Thursday, July 1, 2010
Wednesday, June 30, 2010
The SEC will publish for public comment proposals by the national securities exchanges and FINRA to expand a recently adopted circuit breaker program to include all stocks in the Russell 1000 Index and certain exchange-traded funds. A list of the securities included in the Russell 1000 Index is available on the Russell website. The exchange-traded funds included in the proposal will be available on the SEC's website along with the proposed rule changes under Exhibit 3 to each filing.
The SEC today voted to approve new rules to significantly curtail "pay to play" practices by investment advisers. Pay to play is the practice of making campaign contributions and related payments to elected officials in order to influence the awarding of lucrative contracts for the management of public pension plan assets and similar government investment accounts. The rule adopted by the SEC today includes prohibitions intended to capture not only direct political contributions by investment advisers, but also other ways that advisers may engage in pay to play arrangements.
The new SEC rule has three key elements:
- It prohibits an investment adviser from providing advisory services for compensation — either directly or through a pooled investment vehicle — for two years, if the adviser or certain of its executives or employees make a political contribution to an elected official who is in a position to influence the selection of the adviser.
- It prohibits an advisory firm and certain executives and employees from soliciting or coordinating campaign contributions from others — a practice referred to as "bundling" — for an elected official who is in a position to influence the selection of the adviser. It also prohibits solicitation and coordination of payments to political parties in the state or locality where the adviser is seeking business.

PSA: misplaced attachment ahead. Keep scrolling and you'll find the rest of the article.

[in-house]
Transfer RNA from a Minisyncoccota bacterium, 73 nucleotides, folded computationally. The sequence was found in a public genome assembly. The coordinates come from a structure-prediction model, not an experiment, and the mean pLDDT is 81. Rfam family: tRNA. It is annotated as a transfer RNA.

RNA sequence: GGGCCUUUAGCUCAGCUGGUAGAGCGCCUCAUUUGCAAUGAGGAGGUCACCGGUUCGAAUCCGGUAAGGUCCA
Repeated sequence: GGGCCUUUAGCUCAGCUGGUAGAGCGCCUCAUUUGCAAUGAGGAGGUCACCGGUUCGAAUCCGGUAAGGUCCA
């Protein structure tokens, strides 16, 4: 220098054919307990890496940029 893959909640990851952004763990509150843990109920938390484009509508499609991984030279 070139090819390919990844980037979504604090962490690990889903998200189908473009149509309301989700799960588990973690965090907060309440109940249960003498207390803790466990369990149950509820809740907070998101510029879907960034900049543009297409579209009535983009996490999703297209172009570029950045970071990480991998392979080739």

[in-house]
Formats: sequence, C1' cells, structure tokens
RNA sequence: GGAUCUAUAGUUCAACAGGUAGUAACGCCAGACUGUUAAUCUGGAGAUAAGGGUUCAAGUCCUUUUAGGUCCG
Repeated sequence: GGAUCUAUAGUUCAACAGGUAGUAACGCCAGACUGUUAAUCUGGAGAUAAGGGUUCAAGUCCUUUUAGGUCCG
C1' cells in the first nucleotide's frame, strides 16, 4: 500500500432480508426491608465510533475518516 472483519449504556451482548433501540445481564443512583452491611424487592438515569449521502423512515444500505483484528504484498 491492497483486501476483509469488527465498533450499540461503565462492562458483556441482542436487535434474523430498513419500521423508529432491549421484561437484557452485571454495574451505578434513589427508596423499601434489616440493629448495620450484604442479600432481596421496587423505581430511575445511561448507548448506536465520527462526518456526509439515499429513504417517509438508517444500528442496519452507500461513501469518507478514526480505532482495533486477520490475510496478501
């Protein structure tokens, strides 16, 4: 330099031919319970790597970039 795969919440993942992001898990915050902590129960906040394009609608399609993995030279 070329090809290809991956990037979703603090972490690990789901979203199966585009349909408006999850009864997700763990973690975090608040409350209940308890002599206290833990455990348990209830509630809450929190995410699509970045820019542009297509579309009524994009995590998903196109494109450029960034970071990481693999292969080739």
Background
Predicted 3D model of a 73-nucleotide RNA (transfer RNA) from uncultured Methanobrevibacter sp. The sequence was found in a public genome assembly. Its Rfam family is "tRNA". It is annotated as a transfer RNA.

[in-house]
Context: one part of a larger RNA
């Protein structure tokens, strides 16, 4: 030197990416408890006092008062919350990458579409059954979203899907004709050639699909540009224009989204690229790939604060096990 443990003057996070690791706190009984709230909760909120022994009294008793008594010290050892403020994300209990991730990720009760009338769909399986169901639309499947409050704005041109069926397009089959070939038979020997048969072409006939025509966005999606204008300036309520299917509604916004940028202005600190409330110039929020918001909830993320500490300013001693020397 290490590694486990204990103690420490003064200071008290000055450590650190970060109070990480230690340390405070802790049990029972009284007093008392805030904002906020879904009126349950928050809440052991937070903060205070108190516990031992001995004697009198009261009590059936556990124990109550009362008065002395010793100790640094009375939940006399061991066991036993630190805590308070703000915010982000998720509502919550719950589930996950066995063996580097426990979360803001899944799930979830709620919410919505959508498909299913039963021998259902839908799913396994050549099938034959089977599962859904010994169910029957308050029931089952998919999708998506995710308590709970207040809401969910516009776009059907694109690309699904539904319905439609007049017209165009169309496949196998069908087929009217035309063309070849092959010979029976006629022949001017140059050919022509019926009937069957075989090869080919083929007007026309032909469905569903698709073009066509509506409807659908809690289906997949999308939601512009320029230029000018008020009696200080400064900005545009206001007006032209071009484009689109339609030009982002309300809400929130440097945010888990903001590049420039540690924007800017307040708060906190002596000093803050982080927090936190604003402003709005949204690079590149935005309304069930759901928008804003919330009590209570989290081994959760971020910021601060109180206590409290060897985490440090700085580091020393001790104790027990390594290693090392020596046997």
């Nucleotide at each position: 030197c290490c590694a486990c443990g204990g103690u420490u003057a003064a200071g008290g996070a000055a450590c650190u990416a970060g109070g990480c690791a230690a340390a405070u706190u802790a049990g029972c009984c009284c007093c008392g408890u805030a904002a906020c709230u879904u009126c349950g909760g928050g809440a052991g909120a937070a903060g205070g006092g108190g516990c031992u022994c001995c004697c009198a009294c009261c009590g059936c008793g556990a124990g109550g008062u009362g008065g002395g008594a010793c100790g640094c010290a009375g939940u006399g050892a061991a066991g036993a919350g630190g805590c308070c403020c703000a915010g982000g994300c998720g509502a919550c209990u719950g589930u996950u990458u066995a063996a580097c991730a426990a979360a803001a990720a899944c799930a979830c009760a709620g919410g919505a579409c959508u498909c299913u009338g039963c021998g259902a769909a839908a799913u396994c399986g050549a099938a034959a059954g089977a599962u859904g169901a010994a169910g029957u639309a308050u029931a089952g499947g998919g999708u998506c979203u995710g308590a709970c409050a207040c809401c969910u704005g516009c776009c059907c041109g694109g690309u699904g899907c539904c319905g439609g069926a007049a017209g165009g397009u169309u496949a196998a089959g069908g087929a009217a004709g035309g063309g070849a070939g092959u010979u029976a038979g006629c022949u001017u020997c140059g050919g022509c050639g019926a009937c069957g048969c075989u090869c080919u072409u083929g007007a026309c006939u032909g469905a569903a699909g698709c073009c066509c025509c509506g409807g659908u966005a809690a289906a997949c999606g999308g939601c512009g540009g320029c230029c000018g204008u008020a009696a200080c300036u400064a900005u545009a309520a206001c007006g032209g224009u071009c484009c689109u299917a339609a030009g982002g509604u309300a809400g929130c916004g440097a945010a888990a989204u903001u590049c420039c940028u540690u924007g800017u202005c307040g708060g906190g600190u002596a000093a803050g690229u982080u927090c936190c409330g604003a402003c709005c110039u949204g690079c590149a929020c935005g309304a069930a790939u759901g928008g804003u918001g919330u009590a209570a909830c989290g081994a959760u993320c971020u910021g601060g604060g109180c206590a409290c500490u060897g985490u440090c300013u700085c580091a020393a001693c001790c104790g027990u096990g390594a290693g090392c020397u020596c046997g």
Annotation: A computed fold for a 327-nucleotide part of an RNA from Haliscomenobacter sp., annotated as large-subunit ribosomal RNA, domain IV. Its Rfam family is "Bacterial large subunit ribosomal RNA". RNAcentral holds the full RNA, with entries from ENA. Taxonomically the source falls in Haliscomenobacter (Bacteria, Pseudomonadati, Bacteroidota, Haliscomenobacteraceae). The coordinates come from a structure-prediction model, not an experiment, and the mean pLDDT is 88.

- It prohibits an adviser from paying a third party, such as a solicitor or placement agent, to solicit a government client on behalf of the investment adviser, unless that third party is an SEC-registered investment adviser or broker-dealer subject to similar pay to play restrictions.
The new rule becomes effective 60 days after its publication in the Federal Register.
Tuesday, June 29, 2010
SEC's Open Meeting Agenda for June 30, 2010
Item 1: Political Contributions by Certain Investment Advisers
Office: Division of Investment Management
The Commission will consider whether to adopt a new rule and related rule amendments under the Investment Advisers Act of 1940 to address "pay to play" practices by investment advisers. The new rule is designed to prohibit advisers from seeking to influence the award of advisory contracts by public entities by making or soliciting political contributions to or for those officials who are in a position to influence the awards.
SEC Charges California Investment Adviser with Fraud and Fiduciary Duty for Unsuitable Recommendations
On June 28, 2010, the SEC filed a civil action in the United States District Court for the Central District of California charging Life Wealth Management, Inc. and its owner Jeffery S. Preston with fraud and breach of fiduciary duty for placing clients in unsuitable investments and misrepresenting and failing to disclose the risks of these investments. The SEC alleges that Life Wealth and Preston invested $6.9 million of client funds in unsecured promissory notes issued by Atherton-Newport Investments, LLC, a real estate company that buys and renovates distressed properties and is headquartered in Irvine, Calif. Beginning in or about October 2005, Preston recommended the notes to Life Wealth clients even though the notes were not suitable to the clients' risk tolerances. Preston also characterized the notes as a "solid" and "strong" investment without disclosing the risks inherent in an unsecured loan. Atherton-Newport defaulted on all of the outstanding notes in September 2007, which amounted to almost total losses for Life Wealth clients.
The SEC is seeking permanent injunctions barring future violations of the federal securities laws, disgorgement of the defendants' ill-gotten gains with prejudgment interest, and monetary penalties.